What’s Next?

“So… what do you want to do with that?”

Another quizzical face staring back at me, wondering what in the world I am doing with my (almost-finished) Bachelors of Arts. I have received this question from countless people upon my saying that yes, I am an art history major, and yes, I know artistic careers are hard to come by. A cashier at Food Lion told me it was a risky choice, an older gentleman at an art exhibition I co-curated advised I go into business instead, my dad strongly hinted at engineering (I have not taken a math class in over four years).

Sometimes, I reply with a joke, “Oh you know, marry rich and hope for the best!”, other times I mention museum education or curation, trying to prove that yes indeed, I know a sector of the arts industry. However, after this summer, I feel much more able to articulate just what I do want to do with my art history degree.

Interning at the Getty Center has given me an invaluable opportunity to see behind-the-scenes into both a museum and an arts non-profit. I have been able to talk to curators, educators, event planners, audio-visual technicians, public programmers, and a fashion historian.

One of the first eye-opening moments was after talking to the wonderful head of the events department, who recommended I read through the job descriptions found on the Getty’s internal website. I took some time that afternoon and read through pages and pages of job descriptions for jobs I had not even known existed. For example, one of my favorite parts of curating a show this past spring at the Muscarelle Museum was writing labels for the pieces, to allow the audience to see why we chose certain pieces and how they connected to the theme. I had no idea that was part of a specific job, let alone that it’s an Interpretive Content Specialist! Reading through those pages, I realized there were many more jobs than I had realized that were necessary to make a museum run smoothly.

I have also been paying attention to which parts of my internship are the most fulfilling. A short list:

  • running around with my clipboard and radio, visibly behind-the-scenes, appearing to be someone who knows what they’re doing
  • seeing kids’ faces light up at the games area (with giant jenga) that I was in charge of setting up
  • directing visitors around the site
  • interacting with & facilitating communication between different teams, such as Set-Up Services or AV
  • becoming friends with people in different departments
  • feeling part of the team

Talking to all of my coworkers about their paths to the Getty is also encouraging. They each come from varied backgrounds: one majored in art history and worked in advertising, some came from higher education research or events, one is an actor, another did events planning in Las Vegas. Each of their stories inform how they approach events and which types of events they like best, but none of them are hindered by not growing up dreaming of “being an events specialist.” I’ve also seen how they don’t limit themselves to one interest. Just because their day job is events does not mean they cannot also pursue international research or take classes in something interesting or make time for art.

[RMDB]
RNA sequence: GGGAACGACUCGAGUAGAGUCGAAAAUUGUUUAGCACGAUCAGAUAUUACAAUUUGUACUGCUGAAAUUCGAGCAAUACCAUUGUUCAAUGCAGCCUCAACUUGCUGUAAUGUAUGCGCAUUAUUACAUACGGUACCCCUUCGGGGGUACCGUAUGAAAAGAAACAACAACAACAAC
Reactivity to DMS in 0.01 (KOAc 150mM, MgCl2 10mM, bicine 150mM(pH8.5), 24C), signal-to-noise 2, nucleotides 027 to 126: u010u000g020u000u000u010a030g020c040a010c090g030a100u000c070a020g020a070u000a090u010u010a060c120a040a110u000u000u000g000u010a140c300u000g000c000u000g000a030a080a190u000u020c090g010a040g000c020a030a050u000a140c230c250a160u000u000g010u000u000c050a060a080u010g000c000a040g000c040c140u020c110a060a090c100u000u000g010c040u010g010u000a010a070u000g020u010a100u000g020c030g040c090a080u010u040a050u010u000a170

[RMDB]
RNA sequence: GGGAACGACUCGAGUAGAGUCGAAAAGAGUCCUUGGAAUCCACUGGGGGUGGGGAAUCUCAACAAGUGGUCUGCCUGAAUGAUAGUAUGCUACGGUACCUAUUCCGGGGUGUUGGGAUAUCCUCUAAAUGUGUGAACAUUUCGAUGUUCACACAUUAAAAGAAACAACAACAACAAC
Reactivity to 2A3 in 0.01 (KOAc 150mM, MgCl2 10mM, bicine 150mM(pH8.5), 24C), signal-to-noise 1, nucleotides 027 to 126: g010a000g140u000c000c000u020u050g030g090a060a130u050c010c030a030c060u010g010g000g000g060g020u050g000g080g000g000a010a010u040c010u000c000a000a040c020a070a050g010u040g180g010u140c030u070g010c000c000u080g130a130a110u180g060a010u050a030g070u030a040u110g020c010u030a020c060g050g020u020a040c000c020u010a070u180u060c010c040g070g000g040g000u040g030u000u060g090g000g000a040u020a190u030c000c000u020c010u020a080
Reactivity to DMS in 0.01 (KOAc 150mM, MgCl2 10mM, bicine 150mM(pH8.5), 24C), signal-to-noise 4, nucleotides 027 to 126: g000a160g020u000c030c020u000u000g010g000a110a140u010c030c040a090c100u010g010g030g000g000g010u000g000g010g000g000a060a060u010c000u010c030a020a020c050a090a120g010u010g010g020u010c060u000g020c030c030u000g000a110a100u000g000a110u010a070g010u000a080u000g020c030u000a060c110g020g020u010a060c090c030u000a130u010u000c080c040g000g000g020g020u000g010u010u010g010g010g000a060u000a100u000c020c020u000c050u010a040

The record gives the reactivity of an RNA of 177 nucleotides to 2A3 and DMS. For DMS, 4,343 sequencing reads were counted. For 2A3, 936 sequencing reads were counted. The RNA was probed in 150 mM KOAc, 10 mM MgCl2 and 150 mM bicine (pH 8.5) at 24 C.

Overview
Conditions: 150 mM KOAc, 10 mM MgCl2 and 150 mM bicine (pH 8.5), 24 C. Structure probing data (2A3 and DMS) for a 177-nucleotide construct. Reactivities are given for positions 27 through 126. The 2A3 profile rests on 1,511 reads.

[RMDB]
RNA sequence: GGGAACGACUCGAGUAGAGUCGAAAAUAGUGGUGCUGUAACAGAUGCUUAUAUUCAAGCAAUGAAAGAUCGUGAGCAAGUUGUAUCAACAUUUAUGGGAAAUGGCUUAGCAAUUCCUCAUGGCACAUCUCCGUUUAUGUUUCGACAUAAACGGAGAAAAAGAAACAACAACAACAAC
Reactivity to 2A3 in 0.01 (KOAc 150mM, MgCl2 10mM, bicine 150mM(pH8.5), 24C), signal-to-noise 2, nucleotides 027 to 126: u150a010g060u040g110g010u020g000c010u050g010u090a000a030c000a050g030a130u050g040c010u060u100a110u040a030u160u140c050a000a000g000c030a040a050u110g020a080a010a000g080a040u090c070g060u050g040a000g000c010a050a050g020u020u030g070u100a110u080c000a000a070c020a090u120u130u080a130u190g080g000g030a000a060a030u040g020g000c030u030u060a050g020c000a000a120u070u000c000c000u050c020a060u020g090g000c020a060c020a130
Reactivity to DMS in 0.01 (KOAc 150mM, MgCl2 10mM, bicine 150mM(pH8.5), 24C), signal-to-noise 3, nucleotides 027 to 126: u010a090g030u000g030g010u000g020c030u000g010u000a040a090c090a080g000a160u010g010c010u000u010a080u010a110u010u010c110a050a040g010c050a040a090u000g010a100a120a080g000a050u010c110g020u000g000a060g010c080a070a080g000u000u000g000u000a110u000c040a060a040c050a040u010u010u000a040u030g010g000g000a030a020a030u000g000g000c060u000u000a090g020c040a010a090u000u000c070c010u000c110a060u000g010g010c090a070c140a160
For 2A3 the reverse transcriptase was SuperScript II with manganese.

So, what’s next for me? Somewhere creative, where I can problem-solve on the job, where I am interacting with people, facilitating teamwork, and bridging the gap between academic art/fashion history and boots-on-the-ground people’s experiences.

I guess what I’ve learned, or am learning, is that life has been chock-full of interesting things for the last twenty-one years, and it would be ridiculous to assume that it will stop.

So, to my fellow seniors embarking on our last year of the familiar experience of undergrad (aka I’m talking to myself): Life is long, and we don’t need to settle into our dream career at once, or even have only one dream career. Take the adventure this moment holds and appreciate it. Take steps in your every day life to make it more like your “dream” life. Let your dream change. Write down your ideas for a day when you have none. And remember, most of all, your worth is not tied to your work. Ever.


  1. I feel as though most of that all-too-common criticism of art/humanities majors comes from folks who don’t yet recognize how important and necessary creativity is becoming in the modern era. Maybe that transition comes from art being increasingly commodified (ex.: advertisements and such), but I think it opens the doors to a lot of positivity including recognizing how important artistic expression is in combating the dreariness or frustration of everyday life. That in itself makes artists and creatives some of the most necessary people in history–they’re usually on the front lines of human progress because of it. All of that is to say there is more worth valuing than a big paycheck, which seems to be lost on those folks who judge an artist’s career path. I hope the remainder of your internship is enjoyable, & keep making art regardless of who questions it!

  2. This is beautiful :). What would you say was your favorite part of the summer? How do you feel art parallels with the mentality you’ve generated here?

  3. Thank you!! I think my favorite part was forming real relationships with the rest of the events team, and growing to feel like a truly useful team member. I also loved ducking under the “no public access” sign to be backstage during our free concerts!

  4. I completely agree! Thanks for dropping this note (:

  5. Karen Poteet says:

    So well written! You expressed yourself beautifully. Speaking from the other side of career and raising a family, you’ve gained a world of wisdom in a very short time. And knowing your dad quite well, I assure you he was trying to make you laugh when he suggested engineering! Love you!